So Virginia Governor Robert McDonnell declared April. According to the article, the move “angered Civil Rights’ leaders”. But my question is: what about the average, everyday, patriotic American? Surely they were angered as well.
Some background: The Confederate States of America was a government established in 1861 by states that had declared they were seceding from the Union. The Union being the United States of America. Long story short, the USA fought the CSA, and the USA won, forcing the CSA to be dissolved.
Now, what seems fairly obvious from this discussion is that the CSA was, at best, an enemy nation of the USA throughout its brief existence, and at worst was nothing more than a gang of traitors. You might think that this would make them an unpopular bunch, but you would be wrong: lots of people are very eager to celebrate them, apparently because their ancestors fought for them.
Okay, that’s nice. But perhaps it should be American Civil War history month; not Confederate history. A lot of people–supposedly patriotic US citizens–seem to forget just who won the war. Hint: it was the country that still exists.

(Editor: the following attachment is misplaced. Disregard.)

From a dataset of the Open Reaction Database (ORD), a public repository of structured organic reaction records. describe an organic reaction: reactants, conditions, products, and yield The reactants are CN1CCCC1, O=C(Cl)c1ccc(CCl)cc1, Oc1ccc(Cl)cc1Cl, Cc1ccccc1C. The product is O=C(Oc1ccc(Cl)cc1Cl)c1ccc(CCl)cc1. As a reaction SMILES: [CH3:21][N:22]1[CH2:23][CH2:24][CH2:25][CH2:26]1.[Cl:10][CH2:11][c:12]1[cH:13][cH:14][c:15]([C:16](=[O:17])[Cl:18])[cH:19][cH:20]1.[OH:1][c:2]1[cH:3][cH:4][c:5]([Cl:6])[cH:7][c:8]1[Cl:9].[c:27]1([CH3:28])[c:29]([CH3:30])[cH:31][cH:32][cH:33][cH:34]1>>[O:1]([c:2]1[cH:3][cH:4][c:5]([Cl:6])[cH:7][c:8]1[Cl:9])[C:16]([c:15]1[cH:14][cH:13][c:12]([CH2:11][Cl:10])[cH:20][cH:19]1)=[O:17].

Now, I do not know if there is a “Loyalist History month” in Massachusetts for those who supported remaining loyal to King George III. Is there a history month of any of the other enemy nations we have fought in the past? Think of all the governments we’ve fought: Britain’s (twice), Germany’s (twice), North Korea’s, North Vietnam’s, and the Communist Soviet Union’s, to name a few. When are the months for those governments? (Remember: the German Monarchy and the Third Reich each have to get their own month, as they are two separate governments. We’re going to have to add some months pretty soon.)
Yeah, yeah I know. You say: “But the Confederacy was on land that is now U.S. territory; so it’s part of our history.” Yes, it is. So, while it is truly part of Virginia’s history, Virginia must realize it is a part of the U.S.A, and that this other country is long gone. “We” are not the CSA. We are the USA, and “we” should have “Preservation of the Union month”.
There is a monument, sometimes called the Saratoga Obelisk, which commemorates the Battle of Saratoga in the American Revolution. On it are four niches, three of which hold statues of officers from the American side. The fourth niche is empty. It is for Benedict Arnold, who played a major role in winning the battle for the Americans, but who later infamously betrayed George Washington and joined the British.
The reason I mention this is to illustrate how serious treason is, and how severely it should be looked on by history. That the Confederate States of America are treated so lightly is, I think, an extremely curious phenomenon given the indisputable fact that what they did, ultimately, was take up arms against the United States of America.